Saving the NHS: Planning our fightback

Few people know that the North West of England can proudly lay claim to be the conception point of our NHS. It was here at the 1934 Labour Party Conference that the party accepted a paper on the creation of a National Health Service by Labour politician, surgeon and founding President of the Socialist Health Association, Somerville Hastings. He was a primary mover in the fight for the NHS from the mid-1930s, and we in the SHA today remain steadfast supporters of the values on which the NHS was founded, the values of the welfare state and the values of Summerville Hastings.

Sommerville Hastings spoke to the Labour programme For Socialism and Peace, at the Labour Party Conference 1934.

This committed the party to the establishment of a State Health Service

To quote the programme:  “Labour proposes to utilise medical discovery to the full in the service of the nation. Labour’s general aim is to provide eventually domiciliary and institutional care to the community as a whole—a State Health Service evolving round a system of up-to-date clinics, with provision for specialist and other forms of treatment. Individual poverty must not be a barrier to the best that medical science can provide.”

70 years on the public are told the NHS is struggling by the Tories and right-leaning think tanks with high media profiles.  We believe that this has nothing to do with our ageing population, nor with the costs of drugs and medical technology as they claim.  A wealthy country like the UK can afford to provide a good health and care service. Like the USA it is increasingly choosing not to. The populace has been trained for decades to think of the economy like children pleading for pocket money for a puppy and being refused as the money is needed (by sensible adults) to put a meal on the table. The evidence shows it is not like that, but far more sophisticated. Money spent on health and care, and on decent terms, training and conditions for staff is money going into, and building, the economy.  It makes more than it spends when looking at the wider picture.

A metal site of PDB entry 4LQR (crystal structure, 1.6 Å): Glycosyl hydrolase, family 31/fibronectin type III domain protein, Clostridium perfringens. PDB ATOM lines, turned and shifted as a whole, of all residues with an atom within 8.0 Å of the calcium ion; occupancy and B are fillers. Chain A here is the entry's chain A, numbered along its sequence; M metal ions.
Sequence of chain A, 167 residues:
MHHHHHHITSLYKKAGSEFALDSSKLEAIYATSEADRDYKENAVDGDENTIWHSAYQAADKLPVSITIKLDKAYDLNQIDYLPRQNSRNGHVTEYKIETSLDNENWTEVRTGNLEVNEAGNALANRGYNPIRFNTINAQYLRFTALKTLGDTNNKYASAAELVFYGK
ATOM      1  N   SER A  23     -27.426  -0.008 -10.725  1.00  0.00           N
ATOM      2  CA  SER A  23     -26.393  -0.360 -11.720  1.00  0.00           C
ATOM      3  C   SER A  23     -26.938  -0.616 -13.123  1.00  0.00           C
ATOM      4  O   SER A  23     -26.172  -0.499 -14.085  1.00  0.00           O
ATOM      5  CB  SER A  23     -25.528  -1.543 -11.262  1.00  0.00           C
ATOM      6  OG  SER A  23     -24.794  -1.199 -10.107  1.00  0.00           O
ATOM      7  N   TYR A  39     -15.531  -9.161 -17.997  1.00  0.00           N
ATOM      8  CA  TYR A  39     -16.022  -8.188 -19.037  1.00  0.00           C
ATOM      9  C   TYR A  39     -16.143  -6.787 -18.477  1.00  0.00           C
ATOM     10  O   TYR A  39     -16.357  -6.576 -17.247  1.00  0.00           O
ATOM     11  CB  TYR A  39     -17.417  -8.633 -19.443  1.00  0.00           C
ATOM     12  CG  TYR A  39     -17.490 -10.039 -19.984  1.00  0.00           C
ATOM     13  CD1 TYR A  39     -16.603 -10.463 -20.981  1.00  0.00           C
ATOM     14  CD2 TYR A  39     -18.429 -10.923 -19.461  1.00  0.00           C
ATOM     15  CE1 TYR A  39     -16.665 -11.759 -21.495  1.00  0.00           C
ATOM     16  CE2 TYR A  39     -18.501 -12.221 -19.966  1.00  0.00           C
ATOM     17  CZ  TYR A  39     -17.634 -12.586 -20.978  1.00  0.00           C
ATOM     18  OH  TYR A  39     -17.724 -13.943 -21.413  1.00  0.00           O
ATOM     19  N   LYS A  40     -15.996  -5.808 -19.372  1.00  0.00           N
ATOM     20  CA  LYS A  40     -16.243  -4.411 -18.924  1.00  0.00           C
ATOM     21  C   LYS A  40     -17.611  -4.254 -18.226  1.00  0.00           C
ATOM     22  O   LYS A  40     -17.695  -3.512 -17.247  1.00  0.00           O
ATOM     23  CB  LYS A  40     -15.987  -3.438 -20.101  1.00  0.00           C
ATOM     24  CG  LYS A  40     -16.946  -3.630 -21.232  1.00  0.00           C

The attack is ideological. Conservatives are using the smokescreen of austerity to form their all-out attack on Labour’s welfare state of which the NHS was the jewel in the crown. Their manoeuvres are, by means of cuts, fragmentation rationing and privatisation. Deficits were artificially engineered, and operations like cataracts, and joint replacements denied. The NHS was split into 44 corporate Integrated Care Systems, and poorer areas have had their funding for health diverted to richer ones – with worse, much worse, to follow.  Watch this space!!!  The NHS is fragmented and no longer national.